Why all the hatin on JD/MBA?

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droges
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Why all the hatin on JD/MBA?

Postby droges » Wed Oct 05, 2011 7:31 pm

I was wondering if any current or former JD/MBA have any input on their experience and any advice. Thanks.

droges
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Re: Why all the hatin on JD/MBA?

Postby droges » Wed Oct 05, 2011 10:35 pm

Seems like Goodwin Proctor thinks it is a good idea

--LinkRemoved--

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I.P. Daly
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Re: Why all the hatin on JD/MBA?

Postby I.P. Daly » Wed Oct 05, 2011 10:37 pm

droges wrote:I was wondering if any current or former JD/MBA have any input on their experience and any advice. Thanks.


Is it a three or four year (combine JD/MBA) program?

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top30man
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Re: Why all the hatin on JD/MBA?

Postby top30man » Wed Oct 05, 2011 10:39 pm

I am no expert but I believe its due to where the MBA is from. An MBA is becoming more and more common, and like a JD, it makes a world of difference where its from. Interesting article in the WSJ today about the MBA: http://online.wsj.com/article/SB1000142 ... 07744.html

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Opie
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Re: Why all the hatin on JD/MBA?

Postby Opie » Wed Oct 05, 2011 10:44 pm

top30man wrote:I am no expert but I believe its due to where the MBA is from. An MBA is becoming more and more common, and like a JD, it makes a world of difference where its from. Interesting article in the WSJ today about the MBA: http://online.wsj.com/article/SB1000142 ... 07744.html


+1

I've considered it, but only if I could get it from Northwestern/Kellogg.

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MrPapagiorgio
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Re: Why all the hatin on JD/MBA?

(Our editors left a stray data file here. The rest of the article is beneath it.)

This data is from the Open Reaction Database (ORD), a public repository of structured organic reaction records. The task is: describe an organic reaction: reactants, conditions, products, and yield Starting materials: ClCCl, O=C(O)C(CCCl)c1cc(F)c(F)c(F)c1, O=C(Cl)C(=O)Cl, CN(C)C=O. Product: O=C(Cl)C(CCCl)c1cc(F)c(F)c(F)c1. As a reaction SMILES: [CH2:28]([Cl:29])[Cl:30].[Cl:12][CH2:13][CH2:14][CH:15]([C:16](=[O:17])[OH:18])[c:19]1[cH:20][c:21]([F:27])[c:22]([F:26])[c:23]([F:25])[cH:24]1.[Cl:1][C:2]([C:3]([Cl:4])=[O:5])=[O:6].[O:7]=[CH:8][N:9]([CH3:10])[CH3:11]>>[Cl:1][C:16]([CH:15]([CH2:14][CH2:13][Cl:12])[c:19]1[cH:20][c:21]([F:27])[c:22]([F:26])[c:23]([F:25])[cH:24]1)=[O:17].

Postby MrPapagiorgio » Wed Oct 05, 2011 10:46 pm

Opie wrote:
top30man wrote:I am no expert but I believe its due to where the MBA is from. An MBA is becoming more and more common, and like a JD, it makes a world of difference where its from. Interesting article in the WSJ today about the MBA: http://online.wsj.com/article/SB1000142 ... 07744.html


+1

I've considered it, but only if I could get it from Northwestern/Kellogg.

Refuckingdiculous anti-Harvard trolling.

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top30man
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Re: Why all the hatin on JD/MBA?

Postby top30man » Wed Oct 05, 2011 10:46 pm


+1

I've considered it, but only if I could get it from Northwestern/Kellogg.


Exactly. If its from a school that is t14/25(etc) for both then it would be much more attractive.

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minnbills
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Re: Why all the hatin on JD/MBA?

Postby minnbills » Wed Oct 05, 2011 10:48 pm

TCR is Penn/Wharton. The red sea will fucking part for you

droges
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Re: Why all the hatin on JD/MBA?

Postby droges » Wed Oct 05, 2011 11:08 pm

Well I'm at a top 25 law school, not too sure the ranking on the business school but I know its pretty reputable. It would be a 4 year joint program